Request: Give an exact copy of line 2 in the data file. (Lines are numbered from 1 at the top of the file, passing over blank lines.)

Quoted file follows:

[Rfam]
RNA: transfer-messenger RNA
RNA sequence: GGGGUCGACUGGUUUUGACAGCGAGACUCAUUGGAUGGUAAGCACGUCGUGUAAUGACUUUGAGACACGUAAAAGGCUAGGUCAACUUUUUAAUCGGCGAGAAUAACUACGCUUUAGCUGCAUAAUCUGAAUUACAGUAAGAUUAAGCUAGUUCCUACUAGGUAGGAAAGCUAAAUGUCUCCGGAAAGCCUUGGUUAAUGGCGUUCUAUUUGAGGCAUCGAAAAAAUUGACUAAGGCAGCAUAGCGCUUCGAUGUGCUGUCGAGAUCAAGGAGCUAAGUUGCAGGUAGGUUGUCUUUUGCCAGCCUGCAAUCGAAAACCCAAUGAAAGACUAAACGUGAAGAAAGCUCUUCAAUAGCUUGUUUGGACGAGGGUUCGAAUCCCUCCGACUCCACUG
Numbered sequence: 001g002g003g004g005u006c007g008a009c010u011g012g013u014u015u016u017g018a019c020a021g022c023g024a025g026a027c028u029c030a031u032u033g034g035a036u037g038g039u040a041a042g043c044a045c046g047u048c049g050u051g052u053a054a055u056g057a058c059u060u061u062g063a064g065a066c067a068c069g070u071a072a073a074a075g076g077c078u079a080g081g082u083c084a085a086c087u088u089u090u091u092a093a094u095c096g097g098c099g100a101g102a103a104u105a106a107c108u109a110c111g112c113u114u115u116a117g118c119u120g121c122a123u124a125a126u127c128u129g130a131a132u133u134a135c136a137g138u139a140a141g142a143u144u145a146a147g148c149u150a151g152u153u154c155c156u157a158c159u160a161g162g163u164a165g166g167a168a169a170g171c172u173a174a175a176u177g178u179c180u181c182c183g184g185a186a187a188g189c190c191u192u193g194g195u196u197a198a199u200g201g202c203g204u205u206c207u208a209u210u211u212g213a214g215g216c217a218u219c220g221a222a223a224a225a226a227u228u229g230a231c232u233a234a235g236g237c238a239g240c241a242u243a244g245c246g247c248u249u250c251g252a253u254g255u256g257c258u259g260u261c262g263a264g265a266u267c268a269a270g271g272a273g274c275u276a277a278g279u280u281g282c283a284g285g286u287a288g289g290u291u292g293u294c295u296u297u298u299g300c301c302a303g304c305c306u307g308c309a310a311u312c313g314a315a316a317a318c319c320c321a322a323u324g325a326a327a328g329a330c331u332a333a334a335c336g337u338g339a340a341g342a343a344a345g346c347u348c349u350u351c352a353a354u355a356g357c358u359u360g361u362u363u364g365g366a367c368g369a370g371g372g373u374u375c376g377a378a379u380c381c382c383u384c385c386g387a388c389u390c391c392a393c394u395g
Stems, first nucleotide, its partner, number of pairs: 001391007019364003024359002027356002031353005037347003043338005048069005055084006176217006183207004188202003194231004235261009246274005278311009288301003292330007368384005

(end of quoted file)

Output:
RNA: transfer-messenger RNA